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CERF 2019 Workshop:

Democratizing Access to Ocean Technology

Brian Glazer

Date: Sunday, 3 November
Time: 8:00 AM – 12:00 PM
Regular: $35
Student: $25

About this Workshop:

Commercial solutions for marine environmental sensor data loggers with remote wireless telemetry typically range in the tens of thousands of dollars per unit, limiting the number of units that can be deployed by well-funded researchers, and being cost-prohibitive for scholastic K-12 programs, nonprofit NGOs, or interested community groups. With recent increased availability of low-cost, open-source, compact micro-controllers, single-board computers, and high-quality sensors, new possibilities are emerging for environmental sensing of aquatic environments at a fraction of the cost that it once was to build sensor-data systems from scratch. Because of the increased emphasis of the scientific community on interdisciplinary research, more and more researchers want to deploy multi-parameter measurement sensor networks, and because more and more STEM students and citizens are becoming interested in environmental monitoring, climate change, and coastal flooding, there is a growing need for affordable coastal marine sensors and data throughput that would in some ways parallel the popular personal weather station model used by WeatherUnderground

The over-arching objective of this four-hour workshop is to make more widely available new, low-cost instruments for understanding spatial and temporal variability of coastal water level and tidal processes that threaten communities through nuisance flooding and sea level rise. The rate of technological advancements has exploded in the last decade and the costs of emerging embedded systems’ components have decreased, providing unprecedented opportunities to reach out to undergraduate and public audiences and engage interest in STEM. Few of these advancements have yet been directly applied to the oceans, providing a timely opportunity to match highest priority environmental science research questions with enabling technologies over unprecedented spatial and temporal scales (thus empowering scientists, and promoting public understanding).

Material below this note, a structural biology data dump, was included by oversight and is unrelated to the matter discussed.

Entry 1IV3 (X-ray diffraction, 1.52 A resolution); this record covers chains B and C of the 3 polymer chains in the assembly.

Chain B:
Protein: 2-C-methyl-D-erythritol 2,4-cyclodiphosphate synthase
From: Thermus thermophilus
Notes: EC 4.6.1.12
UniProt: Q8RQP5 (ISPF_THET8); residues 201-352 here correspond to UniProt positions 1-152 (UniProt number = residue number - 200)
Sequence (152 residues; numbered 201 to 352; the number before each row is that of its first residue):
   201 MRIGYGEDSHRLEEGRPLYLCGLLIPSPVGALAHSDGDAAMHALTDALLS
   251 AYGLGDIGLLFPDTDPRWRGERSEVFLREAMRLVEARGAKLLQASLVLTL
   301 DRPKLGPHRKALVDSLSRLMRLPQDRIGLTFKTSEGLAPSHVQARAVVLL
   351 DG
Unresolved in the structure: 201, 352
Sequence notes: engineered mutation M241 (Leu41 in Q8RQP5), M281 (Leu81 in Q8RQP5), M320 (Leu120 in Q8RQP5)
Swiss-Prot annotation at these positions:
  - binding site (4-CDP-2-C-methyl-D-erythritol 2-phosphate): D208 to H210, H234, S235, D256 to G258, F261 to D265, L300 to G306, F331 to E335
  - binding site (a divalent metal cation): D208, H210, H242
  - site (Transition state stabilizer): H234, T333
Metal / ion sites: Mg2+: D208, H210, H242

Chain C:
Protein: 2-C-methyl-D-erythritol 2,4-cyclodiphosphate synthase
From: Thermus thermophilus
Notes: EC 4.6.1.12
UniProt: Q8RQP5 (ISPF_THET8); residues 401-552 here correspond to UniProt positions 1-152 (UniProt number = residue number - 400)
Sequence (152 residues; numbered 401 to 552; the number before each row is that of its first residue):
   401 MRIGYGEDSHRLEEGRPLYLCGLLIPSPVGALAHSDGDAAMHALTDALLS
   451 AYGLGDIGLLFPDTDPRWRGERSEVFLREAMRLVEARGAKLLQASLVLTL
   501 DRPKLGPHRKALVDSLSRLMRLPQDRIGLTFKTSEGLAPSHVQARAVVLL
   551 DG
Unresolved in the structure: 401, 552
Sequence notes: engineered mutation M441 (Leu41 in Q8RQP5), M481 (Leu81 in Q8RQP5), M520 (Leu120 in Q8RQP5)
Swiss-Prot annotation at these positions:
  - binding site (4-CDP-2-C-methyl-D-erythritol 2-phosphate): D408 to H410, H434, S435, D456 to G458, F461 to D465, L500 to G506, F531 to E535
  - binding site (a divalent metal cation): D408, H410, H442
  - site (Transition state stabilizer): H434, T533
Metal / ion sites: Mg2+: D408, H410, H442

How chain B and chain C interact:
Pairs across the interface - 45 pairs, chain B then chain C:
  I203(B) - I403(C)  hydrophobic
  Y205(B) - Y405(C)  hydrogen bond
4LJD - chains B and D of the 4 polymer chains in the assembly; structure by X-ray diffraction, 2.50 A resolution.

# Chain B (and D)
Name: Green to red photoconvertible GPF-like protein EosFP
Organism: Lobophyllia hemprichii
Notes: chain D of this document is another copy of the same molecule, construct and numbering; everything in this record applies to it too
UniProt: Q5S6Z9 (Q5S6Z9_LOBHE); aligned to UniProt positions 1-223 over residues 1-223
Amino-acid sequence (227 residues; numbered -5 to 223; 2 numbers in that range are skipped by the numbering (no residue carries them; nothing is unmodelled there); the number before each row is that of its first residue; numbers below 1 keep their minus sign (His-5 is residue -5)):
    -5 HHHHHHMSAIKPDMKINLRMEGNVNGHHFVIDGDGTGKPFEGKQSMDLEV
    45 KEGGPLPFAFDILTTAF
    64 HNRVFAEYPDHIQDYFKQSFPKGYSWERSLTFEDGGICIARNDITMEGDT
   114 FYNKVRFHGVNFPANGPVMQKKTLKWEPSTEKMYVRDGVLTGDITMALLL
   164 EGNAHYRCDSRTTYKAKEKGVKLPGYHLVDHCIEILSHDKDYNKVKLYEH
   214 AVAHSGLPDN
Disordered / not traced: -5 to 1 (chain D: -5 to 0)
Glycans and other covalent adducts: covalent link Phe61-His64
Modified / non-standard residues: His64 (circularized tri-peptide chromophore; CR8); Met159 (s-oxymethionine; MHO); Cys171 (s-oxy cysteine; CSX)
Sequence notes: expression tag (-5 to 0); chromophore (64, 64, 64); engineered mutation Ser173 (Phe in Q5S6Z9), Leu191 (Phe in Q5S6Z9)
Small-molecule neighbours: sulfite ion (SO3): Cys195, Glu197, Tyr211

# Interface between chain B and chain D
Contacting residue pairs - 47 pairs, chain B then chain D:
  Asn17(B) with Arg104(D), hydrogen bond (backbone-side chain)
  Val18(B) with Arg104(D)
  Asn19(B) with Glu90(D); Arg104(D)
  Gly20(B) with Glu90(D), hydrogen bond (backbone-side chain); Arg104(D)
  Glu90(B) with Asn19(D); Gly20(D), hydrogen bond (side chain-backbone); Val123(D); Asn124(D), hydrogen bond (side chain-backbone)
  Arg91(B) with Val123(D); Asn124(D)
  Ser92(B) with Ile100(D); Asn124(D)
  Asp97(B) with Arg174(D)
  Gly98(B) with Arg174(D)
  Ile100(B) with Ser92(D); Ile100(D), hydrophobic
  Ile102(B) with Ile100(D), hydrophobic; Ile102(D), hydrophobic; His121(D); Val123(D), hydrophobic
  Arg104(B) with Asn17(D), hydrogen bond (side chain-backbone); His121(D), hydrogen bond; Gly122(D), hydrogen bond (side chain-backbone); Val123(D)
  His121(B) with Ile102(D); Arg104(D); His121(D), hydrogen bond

Opportunities for participants to exchange lessons learned and emerging challenges from their home watersheds, as well as specific training for low-cost, high-resolution water level and temperature sensors will be provided. We will pre-package, distribute, and demonstrate DIY sensor kits to monitor and quantify in near-real-time coastal tides, inundation, and beach run-up risks.  The workshop has the potential to fundamentally begin transforming our capability for monitoring and predicting coastal hydrology, inundation, and nuisance flooding by augmenting NOAA tide gauge spatial variability at unprecedented scales; the end result will be a ‘mentored community scientist’ approach that leads to reliable crowd-sourced coastal observing data.